The Asian outlook for the Rooster year

January 29, 2017

Q: What do you see as the main political, economic, social and technologically challenges in the year of the Rooster?

A: I don’t see any roosters. All I see is the big elephant in the room that everyone refers to as president Trump.

It’s going to be a very US centric year. As Trump won the election solely on one tag line – we are going to make America great again! And by every definition, even the most forgiving that can only be interpreted as a clear intention to shake up the status quo.

Q: How much of the shake up are we talking about and how might that affect Asia?

A: That’s a bit of a contradiction. As from what I have been able to make out – Trump has a pretty competent crew. Unlike Adolf Hitler who surrounded himself with delusional idiots who were all yes men – from my assessment, most of his key decision makers and advisors are very experienced, thoughtful and most importantly people who have a stellar trek record in getting things done the right way.

But if you talk about Trump in the context of Asia – the first casualty has been the TPP. That’s in the dumpster now. The second unknown quantity is how committed he is for the US to retain it’s primacy in the Pacific as a stabilizing counter balance against the rise of China – that’s not clear. I think the Japanese and the South Korean’s will demand clarity on this issue – as they don’t ever want to weaponize their atomics and much prefer status quo.

But if we look at Trumps recent interaction with Theresa May who is the post Brexit PM – he has reiterated his commitment to NATO and standing in line with retaining the sanctions on Russia. So that is a very good indication that we may choose if we like to juxtapose to what will probably pan out in Asia as well.

For the time being status quo seems to be untouched.

Q: Do you see the philosophy of Trump and Brexit spreading to Asia in the year of the Rooster?

A: Xenophobia. Parochialism. Insularity. They are not new to either the US or EU. This is not a phenomenon and the world at large is not threatened by the advent of some a Andromeda strain that transforms reasonable and sane people into Xenophobic zombies as what the mainstream press and many neo liberal denialist insist – it is a reaction to many of the inequities that have been generated by globalization and the age of automation along with the convergence of global interconnectivity.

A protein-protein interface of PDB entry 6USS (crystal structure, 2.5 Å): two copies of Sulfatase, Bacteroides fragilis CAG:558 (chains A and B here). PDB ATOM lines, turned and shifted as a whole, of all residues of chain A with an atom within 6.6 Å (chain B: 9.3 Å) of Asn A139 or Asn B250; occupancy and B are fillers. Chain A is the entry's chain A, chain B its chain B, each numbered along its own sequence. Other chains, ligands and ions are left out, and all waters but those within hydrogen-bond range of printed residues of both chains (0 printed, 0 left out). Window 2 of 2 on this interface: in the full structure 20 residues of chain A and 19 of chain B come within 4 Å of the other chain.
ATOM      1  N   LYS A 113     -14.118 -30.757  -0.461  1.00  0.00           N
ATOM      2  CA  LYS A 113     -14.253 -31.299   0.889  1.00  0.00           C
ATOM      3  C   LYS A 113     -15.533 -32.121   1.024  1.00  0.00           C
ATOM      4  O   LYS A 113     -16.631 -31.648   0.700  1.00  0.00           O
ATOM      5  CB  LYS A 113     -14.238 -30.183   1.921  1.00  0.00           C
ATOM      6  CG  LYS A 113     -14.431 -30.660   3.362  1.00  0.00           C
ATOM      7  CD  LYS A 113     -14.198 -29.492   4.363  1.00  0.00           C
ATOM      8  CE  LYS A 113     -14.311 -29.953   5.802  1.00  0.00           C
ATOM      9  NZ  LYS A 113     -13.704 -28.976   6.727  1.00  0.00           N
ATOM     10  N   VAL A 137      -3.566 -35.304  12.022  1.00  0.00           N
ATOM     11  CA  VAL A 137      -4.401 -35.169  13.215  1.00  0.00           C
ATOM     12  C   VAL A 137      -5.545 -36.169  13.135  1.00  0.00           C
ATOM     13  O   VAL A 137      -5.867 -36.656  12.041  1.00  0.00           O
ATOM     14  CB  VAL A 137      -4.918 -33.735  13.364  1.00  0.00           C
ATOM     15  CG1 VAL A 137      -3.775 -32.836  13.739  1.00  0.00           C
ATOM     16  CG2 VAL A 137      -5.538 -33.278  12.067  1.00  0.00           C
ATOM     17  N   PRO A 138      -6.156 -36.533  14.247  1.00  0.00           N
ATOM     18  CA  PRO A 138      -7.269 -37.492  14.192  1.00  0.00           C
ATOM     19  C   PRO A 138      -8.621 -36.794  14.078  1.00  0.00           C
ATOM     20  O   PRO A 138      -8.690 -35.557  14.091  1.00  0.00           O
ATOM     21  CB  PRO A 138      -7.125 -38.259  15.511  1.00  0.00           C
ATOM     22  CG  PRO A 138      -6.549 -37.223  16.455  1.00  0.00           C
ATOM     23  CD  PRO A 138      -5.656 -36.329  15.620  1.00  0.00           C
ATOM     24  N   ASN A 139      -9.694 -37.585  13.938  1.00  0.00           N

The story is a well trodden path – many hard working EU and US workers thru no fault of their own have simply not benefited from globalization – wealth despite what the globalist continue to insist has not percolated downstream evenly. Or for that matter equitably in such way where the vast majority can still have faith in globalization as the purveyor of the good life. That is the executive summary of the times that we live in.

Say what you want of Mr Trump. Say that he likes to grab ass and tits. But even the most erudite scholar on globalization cannot deny he has a vision and within it there is a clear set of missions to ameliorate many of the corrosive effects of globalization.

Whether his vision can pass from the realm of theory to reality is another story.

One doesn’t need to be a honorary member of Mensa to make out this is one big aspect that is sorely absent from the intelligentsia of globalization – a counter argument that would revivify trust and belief in globalization as a reliable purveyor of the good life to the masses.

You know Kompf. Recently the world leaders of the G20 meet in Davos and naturally the main topic was Mr Trump – and listening to what these people had to say, mid way I could help but experience a sinking Ach du lieber Himmel! moment – because it’s like being a fly on the wall of the smoking room five minutes after the Titanic struck an iceberg and listening to stupid people arguing over the color of curtains. That’s just how terminally entrenched their denial really is to the point where it’s my belief no counter argument will ever emerge from the ranks of the globalist.

The way I see it is prosaic. Trump has won! Finito. Kaput. La fin.

Now the imperative for the global community should be to craft a new philosophy that tempers globalization with real benefits that can open the aperture of opportunities and stimulate belief in upward social and economic mobility.

But instead these so called leaders prefer to see themselves as characters in a Proustian novel circa a La Recherche du Temps Perdu. It was just an epic lamentation fest – not a logical response at all to an emerging threat.

And the threats are real. And it’s not only confine to the EU or the US. If you go to Japan, you find a lot of right wing politicians coming into power because they oppose migrant workers. Closer home. Recently Mahathir has been taking broad swipes at a China real estate development called Forest city in Johor and again he’s leveraging on race, xenophobia along with even elements of lost of sovereignty.